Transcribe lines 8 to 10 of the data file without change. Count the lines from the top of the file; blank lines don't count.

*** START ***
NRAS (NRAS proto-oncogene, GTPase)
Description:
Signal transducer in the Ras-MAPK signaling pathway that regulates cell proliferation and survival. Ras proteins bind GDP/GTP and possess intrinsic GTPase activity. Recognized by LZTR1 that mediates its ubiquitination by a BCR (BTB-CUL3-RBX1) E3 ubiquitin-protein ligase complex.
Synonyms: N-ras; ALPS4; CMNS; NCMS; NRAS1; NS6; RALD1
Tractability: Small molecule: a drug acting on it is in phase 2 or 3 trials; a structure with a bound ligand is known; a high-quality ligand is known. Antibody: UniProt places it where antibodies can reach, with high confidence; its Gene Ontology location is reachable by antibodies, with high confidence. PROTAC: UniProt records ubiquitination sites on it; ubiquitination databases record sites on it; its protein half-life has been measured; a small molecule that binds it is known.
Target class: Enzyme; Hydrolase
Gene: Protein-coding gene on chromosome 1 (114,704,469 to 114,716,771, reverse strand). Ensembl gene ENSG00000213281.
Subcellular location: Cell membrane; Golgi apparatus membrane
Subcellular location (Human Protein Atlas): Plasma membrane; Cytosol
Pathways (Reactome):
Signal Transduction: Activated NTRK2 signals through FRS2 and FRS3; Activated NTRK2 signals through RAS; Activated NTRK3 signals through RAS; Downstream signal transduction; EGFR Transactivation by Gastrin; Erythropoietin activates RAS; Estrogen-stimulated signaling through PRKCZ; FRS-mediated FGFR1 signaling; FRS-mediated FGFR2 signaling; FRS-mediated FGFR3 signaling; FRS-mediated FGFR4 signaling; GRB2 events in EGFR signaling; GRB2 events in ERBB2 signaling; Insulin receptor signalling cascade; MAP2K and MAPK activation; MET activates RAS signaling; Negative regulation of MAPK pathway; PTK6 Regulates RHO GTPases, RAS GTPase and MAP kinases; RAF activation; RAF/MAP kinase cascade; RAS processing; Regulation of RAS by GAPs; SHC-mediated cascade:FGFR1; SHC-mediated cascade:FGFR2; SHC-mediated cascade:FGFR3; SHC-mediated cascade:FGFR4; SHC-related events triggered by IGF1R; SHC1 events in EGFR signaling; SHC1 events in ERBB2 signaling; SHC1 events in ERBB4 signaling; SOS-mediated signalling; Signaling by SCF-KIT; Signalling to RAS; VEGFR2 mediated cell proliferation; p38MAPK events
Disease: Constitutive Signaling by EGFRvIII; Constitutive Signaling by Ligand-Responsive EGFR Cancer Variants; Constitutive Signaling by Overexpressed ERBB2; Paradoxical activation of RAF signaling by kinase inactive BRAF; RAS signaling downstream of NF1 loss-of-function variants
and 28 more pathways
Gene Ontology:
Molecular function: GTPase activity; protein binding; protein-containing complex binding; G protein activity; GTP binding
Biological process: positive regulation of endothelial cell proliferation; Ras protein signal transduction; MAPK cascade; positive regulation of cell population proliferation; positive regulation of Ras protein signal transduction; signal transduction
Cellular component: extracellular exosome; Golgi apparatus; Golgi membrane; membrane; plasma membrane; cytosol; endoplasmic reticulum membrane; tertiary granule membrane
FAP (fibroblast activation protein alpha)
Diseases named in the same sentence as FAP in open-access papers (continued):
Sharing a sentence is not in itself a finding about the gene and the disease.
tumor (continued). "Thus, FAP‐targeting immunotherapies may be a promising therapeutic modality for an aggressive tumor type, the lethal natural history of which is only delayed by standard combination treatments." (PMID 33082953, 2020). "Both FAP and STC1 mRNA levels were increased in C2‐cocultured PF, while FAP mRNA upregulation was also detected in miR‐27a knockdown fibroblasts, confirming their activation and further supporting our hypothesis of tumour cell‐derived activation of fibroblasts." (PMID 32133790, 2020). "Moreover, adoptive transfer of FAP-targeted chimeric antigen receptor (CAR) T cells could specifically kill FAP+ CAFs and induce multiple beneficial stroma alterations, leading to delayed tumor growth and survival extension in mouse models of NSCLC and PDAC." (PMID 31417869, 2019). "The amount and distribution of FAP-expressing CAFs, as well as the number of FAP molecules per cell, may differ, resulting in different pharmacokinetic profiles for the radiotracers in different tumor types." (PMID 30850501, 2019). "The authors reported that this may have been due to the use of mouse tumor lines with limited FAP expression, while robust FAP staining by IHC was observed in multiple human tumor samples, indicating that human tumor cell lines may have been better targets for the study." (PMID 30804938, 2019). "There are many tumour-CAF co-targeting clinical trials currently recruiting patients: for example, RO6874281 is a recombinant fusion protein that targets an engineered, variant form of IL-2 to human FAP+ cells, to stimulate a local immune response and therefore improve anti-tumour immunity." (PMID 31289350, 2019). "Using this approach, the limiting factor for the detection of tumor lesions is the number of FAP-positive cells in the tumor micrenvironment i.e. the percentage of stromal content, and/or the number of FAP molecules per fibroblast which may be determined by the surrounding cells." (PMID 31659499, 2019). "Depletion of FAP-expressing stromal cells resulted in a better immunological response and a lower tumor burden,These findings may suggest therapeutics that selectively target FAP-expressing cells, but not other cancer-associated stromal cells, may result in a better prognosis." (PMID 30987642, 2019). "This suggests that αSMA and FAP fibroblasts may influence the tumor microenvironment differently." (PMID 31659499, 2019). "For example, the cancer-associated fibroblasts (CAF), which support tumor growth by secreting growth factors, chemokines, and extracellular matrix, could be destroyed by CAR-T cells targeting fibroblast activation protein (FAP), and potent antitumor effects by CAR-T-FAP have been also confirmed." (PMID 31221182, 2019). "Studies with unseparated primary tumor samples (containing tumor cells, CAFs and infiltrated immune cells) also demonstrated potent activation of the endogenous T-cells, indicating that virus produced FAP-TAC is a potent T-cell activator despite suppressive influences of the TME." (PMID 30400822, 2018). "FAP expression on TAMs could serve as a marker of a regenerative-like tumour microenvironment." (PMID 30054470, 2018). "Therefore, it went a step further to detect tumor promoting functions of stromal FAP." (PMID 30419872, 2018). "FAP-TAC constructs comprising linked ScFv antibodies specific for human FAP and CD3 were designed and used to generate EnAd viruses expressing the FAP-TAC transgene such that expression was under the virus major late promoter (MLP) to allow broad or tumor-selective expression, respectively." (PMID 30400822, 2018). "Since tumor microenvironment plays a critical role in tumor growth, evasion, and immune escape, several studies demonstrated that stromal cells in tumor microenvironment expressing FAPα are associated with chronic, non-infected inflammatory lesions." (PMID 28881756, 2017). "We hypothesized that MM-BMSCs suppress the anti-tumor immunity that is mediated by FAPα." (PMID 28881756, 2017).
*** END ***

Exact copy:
Subcellular location: Cell membrane; Golgi apparatus membrane
Subcellular location (Human Protein Atlas): Plasma membrane; Cytosol
Pathways (Reactome):